After closing amid the coronavirus pandemic, the National Park Service is testing public access at several parks across the nation, including two in Utah, with limited offerings and services. Visitor centers and campgrounds remain largely shuttered at Bryce Canyon and Capitol Reef, but visitors are welcome at some of the sites.
“I felt like they did it right here because if they opened all the services, I think it would have been too much. Too many people would hit it,” Donna Sullivan, of Sedona, Arizona, told The Salt Lake Tribune Wednesday at Bryce Canyon.
Sullivan was on a day visit to hike the park’s Rim Trail and Bryce Amphitheater, two of the few hiking destinations currently open at Bryce. She found plenty of room to social distance, but Bryce will likely see larger crowds as word gets out that the park is open and will not collect entry fees.
Visitors should steel themselves for a “new normal” that will not likely square with their last trip, said Acting Park Service Director David Vela.
“You may have facilities that aren’t going to be available, but the (park’s) footprint will be. So it will be a different visitor experience, and it will be a different normal that we’re going to need to own and, frankly, mitigate,” Vela said Friday. “This gets to the value and importance of making sure that visitors know what to expect when they get to the park, making sure that visitors go to the park’s website (and) social media ... as to what is accessible, how to plan your trip, and, most importantly, what are the expectations when you get there.”
Recent crowding at southern Utah’s state parks could offer a hint of what’s headed Bryce’s way later this season, said Bryce Park Ranger Peter Densmore.
“This experiment, this limited reopening is really a cooperative effort between us and the public. It’s not possible to reap the full benefits of the mitigations we put in place if people aren’t aware of them and helping us to enforce them,” Densmore said at the shuttered visitor center.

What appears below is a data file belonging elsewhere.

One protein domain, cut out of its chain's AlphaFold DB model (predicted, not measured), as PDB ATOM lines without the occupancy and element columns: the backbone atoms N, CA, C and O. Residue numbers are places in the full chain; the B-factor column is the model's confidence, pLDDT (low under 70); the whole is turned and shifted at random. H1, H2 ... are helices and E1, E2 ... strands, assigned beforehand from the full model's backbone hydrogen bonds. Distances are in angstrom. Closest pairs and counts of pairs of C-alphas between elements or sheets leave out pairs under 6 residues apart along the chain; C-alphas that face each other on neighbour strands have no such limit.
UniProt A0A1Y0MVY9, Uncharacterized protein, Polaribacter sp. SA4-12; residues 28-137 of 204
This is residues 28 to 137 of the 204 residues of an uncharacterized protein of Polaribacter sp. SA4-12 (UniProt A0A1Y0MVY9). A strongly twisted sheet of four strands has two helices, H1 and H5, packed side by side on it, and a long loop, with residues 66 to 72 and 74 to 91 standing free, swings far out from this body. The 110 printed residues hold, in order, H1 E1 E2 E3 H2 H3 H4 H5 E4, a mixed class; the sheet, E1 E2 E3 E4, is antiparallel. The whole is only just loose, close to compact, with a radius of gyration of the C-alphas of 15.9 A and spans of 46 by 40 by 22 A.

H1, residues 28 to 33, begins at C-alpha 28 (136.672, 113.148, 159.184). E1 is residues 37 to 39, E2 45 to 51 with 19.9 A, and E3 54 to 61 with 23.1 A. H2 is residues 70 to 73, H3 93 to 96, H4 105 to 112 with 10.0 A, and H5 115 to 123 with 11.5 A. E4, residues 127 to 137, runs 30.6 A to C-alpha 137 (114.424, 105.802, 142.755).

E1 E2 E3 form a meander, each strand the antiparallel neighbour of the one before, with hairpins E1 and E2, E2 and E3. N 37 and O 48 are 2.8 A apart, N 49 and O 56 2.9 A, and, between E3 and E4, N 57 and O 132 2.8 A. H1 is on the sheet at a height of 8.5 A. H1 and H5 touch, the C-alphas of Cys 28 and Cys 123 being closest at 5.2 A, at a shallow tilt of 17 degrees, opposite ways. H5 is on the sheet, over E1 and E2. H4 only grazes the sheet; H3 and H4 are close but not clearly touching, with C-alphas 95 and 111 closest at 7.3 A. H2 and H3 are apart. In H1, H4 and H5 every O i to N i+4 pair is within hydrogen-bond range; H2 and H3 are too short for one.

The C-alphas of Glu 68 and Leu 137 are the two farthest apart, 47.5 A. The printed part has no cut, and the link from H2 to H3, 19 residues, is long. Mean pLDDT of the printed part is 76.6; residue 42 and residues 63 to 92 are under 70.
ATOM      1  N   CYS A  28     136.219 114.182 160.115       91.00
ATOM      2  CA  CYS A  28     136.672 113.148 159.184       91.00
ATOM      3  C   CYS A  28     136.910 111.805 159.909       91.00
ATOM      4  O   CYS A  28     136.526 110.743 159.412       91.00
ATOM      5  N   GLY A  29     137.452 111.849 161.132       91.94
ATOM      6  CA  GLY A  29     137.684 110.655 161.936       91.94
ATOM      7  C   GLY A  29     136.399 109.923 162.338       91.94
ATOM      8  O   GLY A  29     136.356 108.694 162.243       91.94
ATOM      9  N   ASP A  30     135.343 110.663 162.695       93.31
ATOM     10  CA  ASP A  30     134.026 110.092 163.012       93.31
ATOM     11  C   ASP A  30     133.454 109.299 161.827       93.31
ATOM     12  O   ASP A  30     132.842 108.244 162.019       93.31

While the park reopened its core attraction, Bryce Amphitheater, Capitol Reef took an opposite approach, keeping its historic center at Fruita and the Scenic Road closed for now.
“You will see more and more parks provide recreation access. We are doing it very thoughtfully,” said park service spokeswoman Vanessa Lacayo.
Parks are staffing up and will increase access as workers are in place to patrol trails and roads, host campgrounds and operate visitor centers and museums. At the Utah parks, seasonal employees from out of state must quarantine for 14 days before they can report for duty, which will slow the process.
Openings have yet to be announced for Arches National Park and Canyonlands National Park.
Major parks throughout the country that have begun limited openings include Badlands and Wind Cave national parks and Jewel Cave National Monument in South Dakota; Everglades National Park in Florida; Indiana Dunes National Park; Lake Mead National Recreation Area in Nevada; Mount Rainier National Park in Washington; Mammoth Cave National Park in Kentucky; Pinnacles National Park in California.
Advocacy groups fear the park service is moving too fast and urge extreme caution.
“We are also eager to get Americans back into our national parks. But it is too soon,” warned Phil Francis, a retired superintendent who heads The Coalition to Protect America’s National Parks. “Parks absolutely should not open until the safety of National Park Service employees, concession employees, volunteers and other partners, including those who work and live in gateway communities, can be ensured.”
Most park staffers will be in contact with visitors and many live on-site, in close quarters, in government-owned housing, he said. According to a park service document, parks should estimate that up to 40% of the total staff at the park may require isolation and 4% may require hospitalization.
“This is not only impossible under the current setup,” Francis said, “it is unacceptable.”